The STZ-VP (285) features pendular axle technology, 285 mm tyres. It is available in configurations between three and ten axles as well as a choice of decks, including vessel bridge, crawler deck and flatbed. The bigger tyres enables a maximum fifth-wheel load of 52 tons (50 tonnes) and the deck profile of just 200 mm for the flatbed is the slimmest on the market, claims Goldhofer.According to Goldhofer, the pendular axle technology provides optimum distribution of the load to all the tyres as well as levelling on uneven terrain, while the steering angle of up to 65 degrees provides high levels of manoeuvrability.Axle suspension is available with a choice of tapered roller or compact bearings to meet customers’ individual requirements in terms of mileage and maintenance intervals. www.goldhofer.de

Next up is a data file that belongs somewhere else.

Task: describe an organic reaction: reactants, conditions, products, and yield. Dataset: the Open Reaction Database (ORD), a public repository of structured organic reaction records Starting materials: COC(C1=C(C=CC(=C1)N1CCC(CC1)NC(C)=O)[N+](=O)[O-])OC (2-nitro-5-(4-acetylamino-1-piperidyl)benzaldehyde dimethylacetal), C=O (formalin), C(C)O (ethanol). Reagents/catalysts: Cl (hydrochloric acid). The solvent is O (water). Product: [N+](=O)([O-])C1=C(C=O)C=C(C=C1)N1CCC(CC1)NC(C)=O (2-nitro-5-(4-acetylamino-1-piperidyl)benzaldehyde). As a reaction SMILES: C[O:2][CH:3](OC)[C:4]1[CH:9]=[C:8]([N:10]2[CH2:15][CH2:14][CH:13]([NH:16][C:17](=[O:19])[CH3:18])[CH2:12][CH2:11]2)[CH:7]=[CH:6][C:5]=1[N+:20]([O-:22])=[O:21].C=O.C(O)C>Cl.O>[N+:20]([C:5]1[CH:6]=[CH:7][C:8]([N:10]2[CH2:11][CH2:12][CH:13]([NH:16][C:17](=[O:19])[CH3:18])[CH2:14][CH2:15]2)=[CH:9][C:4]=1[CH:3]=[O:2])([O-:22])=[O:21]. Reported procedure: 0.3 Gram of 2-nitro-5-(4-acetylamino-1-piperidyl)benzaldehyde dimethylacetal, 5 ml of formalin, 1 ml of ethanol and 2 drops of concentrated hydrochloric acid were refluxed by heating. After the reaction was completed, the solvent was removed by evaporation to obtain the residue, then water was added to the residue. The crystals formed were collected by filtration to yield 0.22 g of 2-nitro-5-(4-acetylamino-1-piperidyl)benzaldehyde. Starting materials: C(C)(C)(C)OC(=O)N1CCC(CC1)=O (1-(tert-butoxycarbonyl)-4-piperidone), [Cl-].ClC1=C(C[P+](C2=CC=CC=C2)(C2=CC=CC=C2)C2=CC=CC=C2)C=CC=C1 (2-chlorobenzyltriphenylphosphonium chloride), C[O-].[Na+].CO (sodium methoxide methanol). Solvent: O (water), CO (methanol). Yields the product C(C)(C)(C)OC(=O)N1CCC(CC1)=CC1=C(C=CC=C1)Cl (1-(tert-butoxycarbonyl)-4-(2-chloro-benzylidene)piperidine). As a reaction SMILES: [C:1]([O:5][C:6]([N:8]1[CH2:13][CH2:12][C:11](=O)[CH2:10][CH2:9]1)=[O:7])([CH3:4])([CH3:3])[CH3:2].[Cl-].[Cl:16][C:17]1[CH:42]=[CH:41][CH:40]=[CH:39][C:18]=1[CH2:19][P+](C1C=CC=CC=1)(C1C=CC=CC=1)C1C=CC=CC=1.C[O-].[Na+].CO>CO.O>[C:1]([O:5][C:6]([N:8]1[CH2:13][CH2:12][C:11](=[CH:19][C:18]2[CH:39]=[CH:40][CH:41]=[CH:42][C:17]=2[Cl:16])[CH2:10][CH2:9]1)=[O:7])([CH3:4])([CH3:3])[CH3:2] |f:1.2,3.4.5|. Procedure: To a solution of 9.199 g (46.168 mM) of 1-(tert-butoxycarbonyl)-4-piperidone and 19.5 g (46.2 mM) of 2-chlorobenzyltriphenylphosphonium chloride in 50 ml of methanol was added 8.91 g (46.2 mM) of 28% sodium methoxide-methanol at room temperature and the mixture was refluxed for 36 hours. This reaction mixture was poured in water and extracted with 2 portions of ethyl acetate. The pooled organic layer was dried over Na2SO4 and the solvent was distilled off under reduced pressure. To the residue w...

Conservative MP calls for ‘transparency’ at law firms over gender pay equality.,Law firms are getting away with not being fully transparent about the difference in earnings between men and women, a Conservative MP has alleged, adding to calls to revise the regulations. Under the Equality Act 2010 (Gender Pay Gap Information) Regulations, firms with 250 or more employees are required to publish the average gap in earnings between men and women. But Conservative MP Maria Miller, chair of the House of Commons Women and Equalities Committee, told the Gazette many law firms will fall below this threshold because of the ‘employment status of some people who work in their firms’.‘This needs to be reviewed to ensure there is as much transparency as possible,’ Miller said. The first reporting period saw some law firms spark anger by omitting equity partners on the grounds that they are ‘not employees’. Many firms subsequently revised their data. The next reporting period will require firms to submit data for the period ending April 2018. The Law Society is expected to publish guidance soon.